Accom operators are crying out for industry help to tackle OTA behaviour, more than a year after the ACCC began its review into the ‘conduct and practices’ of the dominant booking platforms.
Back in August 2018 a spokesperson for the consumer watchdog told AccomNews: “The ACCC is continuing to investigate the conduct of online travel agents in enforcing price and availability parity requirements with Australian hotels and accommodation providers.”
At that time, the Accommodation Association of Australia confirmed many of its members had already cooperated with the consumer watchdog over the investigation.
A year on, the ACCC says it is “unable to comment on any potential investigations that may be ongoing”, leaving accom operators in limbo over increasingly brazen OTA practices which they claim are damaging profits and threatening livelihoods.
We reported in March that Expedia and Booking.com routinely pressure operators into matching the lowest rates of competitor OTAs, saying they will reduce the online visibility of those that don’t comply.
Now new online listing platforms such as Nustay are increasingly encroaching on the market, trawling the web for wholesale pricing, listing properties without operators’ knowledge and refusing to remove properties from their sites or reveal where they get their discounted rates from.
While they have distanced themselves from some of these new players, Booking.com and Expedia are demanding rate parity from operators for the rates those competitors are charging. And the big two OTAs also stand accused of driving down rates in a similar way through their own discount affiliates, including Agoda and Booking.basic.
While operators are afraid to be named for fear of retribution by powerful industry bodies, one insider told AccomNews: “It’s getting terrible now. I have been in the hospitality game for about 30 years and its really getting dirty, the tactics that are going on.
“What I think the ACCC needs to do is restrict these sites, affiliates etc. They should have approval from a property to sell rooms. They are just going around doing whatever they want and covering their tracks.”
Another said of the online platform Nustay: “They won’t delete me, they say they can’t which I think is b***shit. The list of excuses just goes on and on.
“We’ve also had issues with Agoda, Ctrip and Booking.basic.
“The trouble comes when somebody walks in off the street and you say ‘the room is $150’ and they pull out their phone and say ‘here it’s $137’.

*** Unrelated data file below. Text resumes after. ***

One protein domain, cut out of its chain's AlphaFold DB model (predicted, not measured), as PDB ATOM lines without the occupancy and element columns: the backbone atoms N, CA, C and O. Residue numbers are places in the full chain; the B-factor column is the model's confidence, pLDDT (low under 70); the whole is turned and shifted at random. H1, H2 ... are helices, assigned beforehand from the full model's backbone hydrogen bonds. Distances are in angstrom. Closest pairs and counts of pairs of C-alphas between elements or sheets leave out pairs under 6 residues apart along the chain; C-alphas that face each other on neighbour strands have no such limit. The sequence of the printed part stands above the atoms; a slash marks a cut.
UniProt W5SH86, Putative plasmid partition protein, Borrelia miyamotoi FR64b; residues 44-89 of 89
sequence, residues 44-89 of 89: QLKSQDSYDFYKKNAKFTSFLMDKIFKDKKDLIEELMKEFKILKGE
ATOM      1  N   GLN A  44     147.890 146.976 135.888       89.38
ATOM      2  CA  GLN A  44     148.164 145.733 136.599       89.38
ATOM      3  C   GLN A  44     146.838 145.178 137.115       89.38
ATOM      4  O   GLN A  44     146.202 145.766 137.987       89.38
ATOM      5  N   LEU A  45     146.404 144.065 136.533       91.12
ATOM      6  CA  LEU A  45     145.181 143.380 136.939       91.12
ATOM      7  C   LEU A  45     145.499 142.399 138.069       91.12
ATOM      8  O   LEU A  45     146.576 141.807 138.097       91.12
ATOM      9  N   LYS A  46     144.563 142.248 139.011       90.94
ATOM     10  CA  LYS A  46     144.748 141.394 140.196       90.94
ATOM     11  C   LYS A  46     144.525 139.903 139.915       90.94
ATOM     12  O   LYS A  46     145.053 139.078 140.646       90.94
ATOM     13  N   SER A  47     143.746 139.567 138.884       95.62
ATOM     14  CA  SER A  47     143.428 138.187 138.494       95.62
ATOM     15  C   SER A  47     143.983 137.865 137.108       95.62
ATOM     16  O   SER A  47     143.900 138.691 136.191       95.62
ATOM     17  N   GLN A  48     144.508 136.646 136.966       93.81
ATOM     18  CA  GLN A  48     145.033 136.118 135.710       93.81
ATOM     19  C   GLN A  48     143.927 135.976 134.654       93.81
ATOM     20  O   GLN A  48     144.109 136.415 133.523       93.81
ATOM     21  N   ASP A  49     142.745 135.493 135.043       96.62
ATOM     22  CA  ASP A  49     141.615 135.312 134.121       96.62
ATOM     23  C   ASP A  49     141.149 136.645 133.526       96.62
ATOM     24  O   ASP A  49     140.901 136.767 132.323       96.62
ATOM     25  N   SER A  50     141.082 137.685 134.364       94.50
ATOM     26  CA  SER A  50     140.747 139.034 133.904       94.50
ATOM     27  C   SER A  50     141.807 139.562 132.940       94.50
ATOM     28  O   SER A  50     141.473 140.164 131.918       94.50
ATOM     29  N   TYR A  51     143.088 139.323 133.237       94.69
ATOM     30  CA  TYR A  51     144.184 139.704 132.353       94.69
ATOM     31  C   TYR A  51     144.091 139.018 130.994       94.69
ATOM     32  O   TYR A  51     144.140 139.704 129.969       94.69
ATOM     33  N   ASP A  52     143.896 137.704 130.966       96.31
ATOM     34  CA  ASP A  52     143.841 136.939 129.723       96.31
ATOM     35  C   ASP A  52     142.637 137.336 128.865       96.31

“If I don’t honour that, the customer’s going to walk and he doesn’t want to hear ‘oh, this is a rogue OTA’.”
Tourism Accommodation Australia CEO Michael Johnson says the organisation is working to end the process of OTAs distributing rates without permission.
“Recently at a revenue managers advance training course, TAA asked if anyone had heard of Nustay – no one was actually aware of the organisation – but I was able to show each and every one of them, they had rates on this new platform without any consultation with them whatsoever,” he said.
“Obviously, the concern is the OTAs are distributing rates without permission. This process needs to stop and TAA will continue to have talks with OTAs to bring this practice under control.”
An ACCC spokesperson told AccomNews that under the Australian Consumer Law, businesses are prohibited from making false or misleading representations.
“Online travel agents must not claim they have commercial relationships with accommodation providers unless it can be substantiated,” he said.
Dean Long, CEO of the Accommodation Association of Australia has described the issues of rogue OTA behaviour as the organisation’s “number one priority”.
“AAoA is working hard to stop this behaviour as we know it makes it harder for accommodation providers to operate,” he said.
“Federally, it is our number one priority for government action and we are calling on the new Liberal government to support our industry and put an end to these unfair arrangements.
“AAoA is the industry leader on this issue and we will continue to be, as we are working with the ACCC and other government departments to ensure they understand the impacts on our sector.”
One operator, who again asked not to be identified, has called for the industry to run an awareness campaign educating the public on their booking options.
“It would be nice to see the Australian government, ACCC and tourism councils get behind the small hotel/motels and do a campaign to tell Australians that by using these companies they are funding overseas economies rather than booking direct, getting a better deal for booking direct and keeping Aussie dollars in Australia,” he said.
“We would gladly disconnect from all of the OTAs, but a number of our bookings come from overseas guests who use these platforms.”